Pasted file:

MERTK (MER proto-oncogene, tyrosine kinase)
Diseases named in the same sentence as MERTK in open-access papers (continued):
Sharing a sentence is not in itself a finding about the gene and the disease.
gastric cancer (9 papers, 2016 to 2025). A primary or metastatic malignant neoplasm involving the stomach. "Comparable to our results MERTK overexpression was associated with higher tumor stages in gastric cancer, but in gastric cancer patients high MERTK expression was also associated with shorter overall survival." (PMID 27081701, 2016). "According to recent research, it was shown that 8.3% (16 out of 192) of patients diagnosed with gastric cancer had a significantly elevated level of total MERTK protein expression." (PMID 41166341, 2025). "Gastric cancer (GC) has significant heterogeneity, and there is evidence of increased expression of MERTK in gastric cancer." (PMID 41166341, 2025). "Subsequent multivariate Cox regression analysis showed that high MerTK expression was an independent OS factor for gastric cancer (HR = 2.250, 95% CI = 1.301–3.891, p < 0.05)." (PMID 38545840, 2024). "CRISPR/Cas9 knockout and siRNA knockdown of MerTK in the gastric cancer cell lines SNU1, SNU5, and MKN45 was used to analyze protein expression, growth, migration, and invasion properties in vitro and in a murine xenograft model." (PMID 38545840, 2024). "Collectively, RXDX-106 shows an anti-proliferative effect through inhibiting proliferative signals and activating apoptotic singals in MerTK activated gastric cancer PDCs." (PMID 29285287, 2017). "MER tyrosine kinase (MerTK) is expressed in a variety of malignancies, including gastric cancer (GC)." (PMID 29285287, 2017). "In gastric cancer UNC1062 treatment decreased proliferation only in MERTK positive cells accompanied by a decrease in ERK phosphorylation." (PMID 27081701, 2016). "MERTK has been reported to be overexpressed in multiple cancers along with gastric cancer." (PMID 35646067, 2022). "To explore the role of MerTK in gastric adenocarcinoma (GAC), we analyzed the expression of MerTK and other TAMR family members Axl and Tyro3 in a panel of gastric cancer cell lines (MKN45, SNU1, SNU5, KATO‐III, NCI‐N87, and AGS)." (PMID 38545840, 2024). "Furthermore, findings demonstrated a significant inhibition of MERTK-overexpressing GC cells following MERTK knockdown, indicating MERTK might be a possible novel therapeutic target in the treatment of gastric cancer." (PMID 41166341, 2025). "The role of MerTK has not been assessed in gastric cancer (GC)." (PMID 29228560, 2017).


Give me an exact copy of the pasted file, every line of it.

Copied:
MERTK (MER proto-oncogene, tyrosine kinase)
Diseases named in the same sentence as MERTK in open-access papers (continued):
Sharing a sentence is not in itself a finding about the gene and the disease.
gastric cancer (9 papers, 2016 to 2025). A primary or metastatic malignant neoplasm involving the stomach. "Comparable to our results MERTK overexpression was associated with higher tumor stages in gastric cancer, but in gastric cancer patients high MERTK expression was also associated with shorter overall survival." (PMID 27081701, 2016). "According to recent research, it was shown that 8.3% (16 out of 192) of patients diagnosed with gastric cancer had a significantly elevated level of total MERTK protein expression." (PMID 41166341, 2025). "Gastric cancer (GC) has significant heterogeneity, and there is evidence of increased expression of MERTK in gastric cancer." (PMID 41166341, 2025). "Subsequent multivariate Cox regression analysis showed that high MerTK expression was an independent OS factor for gastric cancer (HR = 2.250, 95% CI = 1.301–3.891, p < 0.05)." (PMID 38545840, 2024). "CRISPR/Cas9 knockout and siRNA knockdown of MerTK in the gastric cancer cell lines SNU1, SNU5, and MKN45 was used to analyze protein expression, growth, migration, and invasion properties in vitro and in a murine xenograft model." (PMID 38545840, 2024). "Collectively, RXDX-106 shows an anti-proliferative effect through inhibiting proliferative signals and activating apoptotic singals in MerTK activated gastric cancer PDCs." (PMID 29285287, 2017). "MER tyrosine kinase (MerTK) is expressed in a variety of malignancies, including gastric cancer (GC)." (PMID 29285287, 2017). "In gastric cancer UNC1062 treatment decreased proliferation only in MERTK positive cells accompanied by a decrease in ERK phosphorylation." (PMID 27081701, 2016). "MERTK has been reported to be overexpressed in multiple cancers along with gastric cancer." (PMID 35646067, 2022). "To explore the role of MerTK in gastric adenocarcinoma (GAC), we analyzed the expression of MerTK and other TAMR family members Axl and Tyro3 in a panel of gastric cancer cell lines (MKN45, SNU1, SNU5, KATO‐III, NCI‐N87, and AGS)." (PMID 38545840, 2024). "Furthermore, findings demonstrated a significant inhibition of MERTK-overexpressing GC cells following MERTK knockdown, indicating MERTK might be a possible novel therapeutic target in the treatment of gastric cancer." (PMID 41166341, 2025). "The role of MerTK has not been assessed in gastric cancer (GC)." (PMID 29228560, 2017).